The second factor is that household finances have held up better than economic headlines would suggest, because of the trillions of dollars of stimulus passed by Congress back in the spring. The one-off, $1,200 checks that Uncle Sam sent to most Americans a few months ago, combined with the massive $600-a-week temporary boost to unemployment-insurance benefits, meant that the catastrophic job losses of the spring and summer did not translate into income losses, on net, for American families, government data show. Because many households cut back spending on things such as travel, doctors’ visits, entertainment, and restaurant meals, they ended up with more cash on hand and higher savings.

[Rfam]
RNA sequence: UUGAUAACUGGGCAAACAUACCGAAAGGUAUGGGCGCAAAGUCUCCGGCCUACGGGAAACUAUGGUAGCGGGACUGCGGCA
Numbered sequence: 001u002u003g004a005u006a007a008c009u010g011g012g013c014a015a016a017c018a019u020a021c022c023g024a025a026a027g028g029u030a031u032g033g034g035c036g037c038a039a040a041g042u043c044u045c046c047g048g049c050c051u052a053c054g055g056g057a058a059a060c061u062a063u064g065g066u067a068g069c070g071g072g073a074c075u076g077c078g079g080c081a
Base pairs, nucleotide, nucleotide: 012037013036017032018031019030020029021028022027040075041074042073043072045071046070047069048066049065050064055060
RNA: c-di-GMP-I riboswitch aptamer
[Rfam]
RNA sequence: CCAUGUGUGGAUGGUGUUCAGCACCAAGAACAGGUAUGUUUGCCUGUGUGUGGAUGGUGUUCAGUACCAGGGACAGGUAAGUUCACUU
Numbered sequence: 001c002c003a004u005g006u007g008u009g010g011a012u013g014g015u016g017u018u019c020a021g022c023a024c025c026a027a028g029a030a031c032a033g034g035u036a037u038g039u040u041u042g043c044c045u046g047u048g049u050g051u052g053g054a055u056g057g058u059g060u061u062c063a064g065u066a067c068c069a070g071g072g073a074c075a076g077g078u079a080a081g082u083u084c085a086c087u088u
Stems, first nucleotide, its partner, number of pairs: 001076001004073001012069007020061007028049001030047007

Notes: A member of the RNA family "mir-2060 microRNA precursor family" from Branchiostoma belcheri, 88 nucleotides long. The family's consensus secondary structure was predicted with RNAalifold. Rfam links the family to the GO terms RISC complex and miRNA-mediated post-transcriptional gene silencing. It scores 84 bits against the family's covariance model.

That shoring-up is coming to an end, as many families spend through their stimulus payments and struggle to find work. The recovery is slowing down. Still, congressional efforts on household finances have translated into shockingly good polling on the economy for Republicans. As of September, half of Americans said they saw Trump as an effective leader on the economy, versus 43 percent for Joe Biden. Surveys conducted in October showed voters approving of Trump’s handling of the economy by a significant margin.